Ghana put on the spot over 'GMO plan'

Kenyans demonstrate against genetically modified organisms in 2009. The topic has proved one of the continent's more controversial ones. AFRICA REVIEW | FILE  

A Ghanaian government plan to increase agricultural output would ordinarily be welcome news, but it has instead caused a storm over what a campaign group says will provide a door for genetically modified seeds into the country.

Former UN secretary general Kofi Annan has denied that an initiative which he chairs is likely to be a conduit for altered seeds into Ghana--a topic that has so far proved controversial in Africa.

Civil rights group Friends of the Earth (FOE) claims that a government decision to work with the Alliance for a Green Revolution in Africa (AGRA) on improving food production should be seen as controversial as AGRA is known to work with a foreign company that has been in the news over GMOs.

The west African country's agriculture minister Kwesi Awhoi recently announced a programme to increase output in selected areas designated as "food baskets".

Proof that the government intends to work with AGRA was reflected in the 2011 budget in which finance minister Dr Kwabena Duffuor allocated $2 million to be "disbursed to farmers and small and medium enterprises under the Alliance for Green Revolution in Africa (AGRA) project."

The head of FOE Ghana, George Awudi, however alleges that this partnership would lead to the supply and sale of genetically modified (GM) seeds to farmers.

He told this publication in Accra that "AGRA is known to have links with Monsata, a US company that is known to be associated with genetically modified seeds."

Mr Annan has denied this charge and told the Africa Review that, "AGRA is not fronting for any company. All that AGRA seeks to do is to provide high yielding seeds to farmers to help them boost their production."


When Mr Ahwoi launched the programme, he said that "about 18,000 tonnes of improved rice and 3,000 tonnes of improved maize seeds will be required per year to supply the aggregated small holders and the commercial farms."

"Local seed production capacities are at present insufficient. For the northern region of Ghana, the current production is about 1,500 tonnes per year whilst potential demand is about 21,000 tonnes," he added.

It is for this reason that the authorities have decided to turn to AGRA in order to reach a local production capacity that meets small-holders needs of 4,000 tonnes per year. It would however look like the government is in for a fight over its involvement with AGRA.

In an emailed response to the Africa Review, the food sovereignty programme coordinator of FOE International, Kirtana Chandrasekaran, said it was wrong for AGRA to be involved with food production because of the likelihood that they would pass on GM seeds to farmers.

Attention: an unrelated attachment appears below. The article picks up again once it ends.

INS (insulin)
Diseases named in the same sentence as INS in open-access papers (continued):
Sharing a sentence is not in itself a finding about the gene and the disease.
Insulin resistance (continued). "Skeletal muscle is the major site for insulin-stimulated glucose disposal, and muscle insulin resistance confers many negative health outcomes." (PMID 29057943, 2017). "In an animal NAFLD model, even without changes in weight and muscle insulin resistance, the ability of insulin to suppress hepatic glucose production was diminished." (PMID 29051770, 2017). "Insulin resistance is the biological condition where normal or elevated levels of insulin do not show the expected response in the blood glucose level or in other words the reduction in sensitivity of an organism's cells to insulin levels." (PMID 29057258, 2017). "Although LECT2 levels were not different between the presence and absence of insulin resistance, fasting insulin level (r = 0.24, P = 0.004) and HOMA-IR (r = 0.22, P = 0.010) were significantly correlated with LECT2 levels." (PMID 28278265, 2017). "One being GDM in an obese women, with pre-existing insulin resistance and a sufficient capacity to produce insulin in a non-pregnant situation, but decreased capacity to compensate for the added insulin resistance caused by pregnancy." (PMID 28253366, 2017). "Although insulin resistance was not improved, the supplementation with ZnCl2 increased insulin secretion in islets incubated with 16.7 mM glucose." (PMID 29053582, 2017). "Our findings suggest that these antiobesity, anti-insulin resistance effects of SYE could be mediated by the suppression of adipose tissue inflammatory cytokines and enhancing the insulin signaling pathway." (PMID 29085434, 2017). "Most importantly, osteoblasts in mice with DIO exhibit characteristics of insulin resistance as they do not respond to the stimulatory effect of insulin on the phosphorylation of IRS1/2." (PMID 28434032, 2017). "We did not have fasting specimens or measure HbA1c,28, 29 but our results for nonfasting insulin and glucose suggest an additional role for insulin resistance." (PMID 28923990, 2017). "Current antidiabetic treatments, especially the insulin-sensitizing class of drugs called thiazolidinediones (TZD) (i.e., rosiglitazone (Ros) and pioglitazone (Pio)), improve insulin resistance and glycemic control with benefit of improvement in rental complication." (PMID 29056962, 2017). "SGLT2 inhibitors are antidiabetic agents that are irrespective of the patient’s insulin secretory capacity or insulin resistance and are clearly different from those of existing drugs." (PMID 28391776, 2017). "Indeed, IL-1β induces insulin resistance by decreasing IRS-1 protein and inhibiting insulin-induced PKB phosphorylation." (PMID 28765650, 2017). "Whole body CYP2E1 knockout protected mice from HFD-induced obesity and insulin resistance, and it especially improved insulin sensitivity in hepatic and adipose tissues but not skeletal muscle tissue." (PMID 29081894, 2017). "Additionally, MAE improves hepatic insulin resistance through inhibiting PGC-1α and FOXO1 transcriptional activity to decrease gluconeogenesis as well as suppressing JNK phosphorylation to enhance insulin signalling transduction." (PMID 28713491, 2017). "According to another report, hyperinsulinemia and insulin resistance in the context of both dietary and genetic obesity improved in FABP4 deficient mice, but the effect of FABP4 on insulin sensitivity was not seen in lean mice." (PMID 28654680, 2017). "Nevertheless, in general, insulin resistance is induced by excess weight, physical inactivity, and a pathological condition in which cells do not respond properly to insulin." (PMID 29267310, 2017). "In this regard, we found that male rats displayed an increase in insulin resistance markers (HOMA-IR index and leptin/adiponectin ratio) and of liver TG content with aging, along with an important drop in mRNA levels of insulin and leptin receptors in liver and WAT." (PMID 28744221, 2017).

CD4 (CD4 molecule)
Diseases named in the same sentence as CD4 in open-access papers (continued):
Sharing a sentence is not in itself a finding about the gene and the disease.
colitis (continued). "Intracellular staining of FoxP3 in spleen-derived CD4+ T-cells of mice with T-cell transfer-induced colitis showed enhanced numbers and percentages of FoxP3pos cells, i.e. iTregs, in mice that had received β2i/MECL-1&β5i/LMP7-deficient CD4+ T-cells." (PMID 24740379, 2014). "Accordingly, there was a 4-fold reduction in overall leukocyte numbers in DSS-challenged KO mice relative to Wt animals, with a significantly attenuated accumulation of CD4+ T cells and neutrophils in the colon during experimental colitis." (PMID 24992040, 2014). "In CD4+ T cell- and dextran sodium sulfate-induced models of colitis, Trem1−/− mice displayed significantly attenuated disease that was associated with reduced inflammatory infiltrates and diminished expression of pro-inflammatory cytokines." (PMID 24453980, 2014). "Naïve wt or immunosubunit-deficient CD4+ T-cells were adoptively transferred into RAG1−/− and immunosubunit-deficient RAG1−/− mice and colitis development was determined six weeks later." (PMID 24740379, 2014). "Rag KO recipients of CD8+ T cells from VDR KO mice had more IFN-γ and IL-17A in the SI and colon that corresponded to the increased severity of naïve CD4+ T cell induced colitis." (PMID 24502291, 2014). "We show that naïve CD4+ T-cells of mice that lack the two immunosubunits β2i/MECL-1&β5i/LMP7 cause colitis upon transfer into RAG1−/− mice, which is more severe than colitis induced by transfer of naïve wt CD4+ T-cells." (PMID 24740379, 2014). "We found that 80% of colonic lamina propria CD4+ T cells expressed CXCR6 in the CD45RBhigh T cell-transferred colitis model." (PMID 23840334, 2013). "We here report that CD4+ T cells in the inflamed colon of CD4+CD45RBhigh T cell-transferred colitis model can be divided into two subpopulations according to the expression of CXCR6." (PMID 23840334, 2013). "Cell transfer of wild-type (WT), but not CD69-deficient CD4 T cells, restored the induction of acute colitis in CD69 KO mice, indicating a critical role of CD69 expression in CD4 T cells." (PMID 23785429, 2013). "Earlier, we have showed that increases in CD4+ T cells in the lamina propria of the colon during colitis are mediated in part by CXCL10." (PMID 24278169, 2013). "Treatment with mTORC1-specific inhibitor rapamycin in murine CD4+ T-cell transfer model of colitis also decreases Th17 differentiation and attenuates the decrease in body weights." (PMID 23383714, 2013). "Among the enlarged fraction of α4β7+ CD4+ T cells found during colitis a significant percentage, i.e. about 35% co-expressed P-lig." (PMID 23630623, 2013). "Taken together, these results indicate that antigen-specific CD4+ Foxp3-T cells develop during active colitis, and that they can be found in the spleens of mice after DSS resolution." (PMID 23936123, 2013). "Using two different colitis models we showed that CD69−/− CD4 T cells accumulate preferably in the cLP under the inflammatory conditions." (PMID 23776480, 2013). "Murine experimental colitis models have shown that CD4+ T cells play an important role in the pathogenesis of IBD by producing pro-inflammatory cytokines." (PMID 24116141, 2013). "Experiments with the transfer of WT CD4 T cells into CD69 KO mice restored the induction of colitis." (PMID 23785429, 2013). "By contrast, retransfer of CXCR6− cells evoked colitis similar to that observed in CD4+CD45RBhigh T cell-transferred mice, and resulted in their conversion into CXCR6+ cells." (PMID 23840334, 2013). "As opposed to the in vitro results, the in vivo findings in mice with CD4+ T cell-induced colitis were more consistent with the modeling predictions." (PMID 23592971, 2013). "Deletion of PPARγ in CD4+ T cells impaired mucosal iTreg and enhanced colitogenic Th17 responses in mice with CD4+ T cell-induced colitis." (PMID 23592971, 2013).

An environmentalist says NO

Ms Chandrasekaran dismissed claims that the seeds would help to increase yields.

"There are no GM crops that are designed to increase yields. The largest ever assessment of agricultural science and technology for development by 400 scientists found no evidence that GM crops consistently increased yields. At the same time, conventional breeding techniques have increased yields and are continuing to advance breeding of crops resistant to drought and salt much better than GM techniques.

"In 2008 a UN report found that organic techniques are the best way of improving African agriculture – as they can improve incomes and double yields," she added.

She said that the position FOE has taken should not be seen as a campaign against attempts to increase food production but rather as an attempt to draw attention to what would be a dangerous move if care was taken.

"Many African research institutes for example in Kenya are already producing huge successes in developing native seed varieties that can increase yields, and are resistant to drought or flooding.

"In fact in many cases native seeds can perform better than imported seeds. So we need more efforts into improving native seed varieties rather than depending on a few imported varieties," she added.


Ms Chandrasekaran said GM crops must be seen rather as a threat to Africa. "They have overpromised and under-delivered. When we look past the hype around the potential of GM crops, to what they have actually achieved in practice over the last 30 years, we get a very bleak picture."

In what can be seen as an indictment against GM crops, FOE says that despite "over three decades of expensive research, development and political support, GM farming has not delivered on its promise of miracle crops, higher yields or a better deal for farmers."

"Experience on the ground in the countries that have adopted GM farming shows farmers are losing out because they have to buy new and increasingly expensive patented seeds each year instead of using the best ones from their previous crop.

"The American Government has been forced to investigate the anti-competitive practices of the seed companies,” said Ms Chandrasekaran.

The group says the use of expensive pesticides on GM crops has rocketed, a 15 fold increase in North America and an 80 per cent increase in Brazil, and that in South America pesticide spraying is causing some serious health problems for people living near GM plantations

The group adds that experience has shown that contamination of traditional and indigenous crops by GM crops is difficult to control.

"Many indigenous and native seed varieties are best adapted to local conditions and we need to protect the diversity of seed varieties in order to give us the best chance to produce a good crops that can adapt to climate change and new diseases.

"Therefore planting GM seeds will undermine our ability to face climate change and produce more food," Ms Chandrasekaran said.

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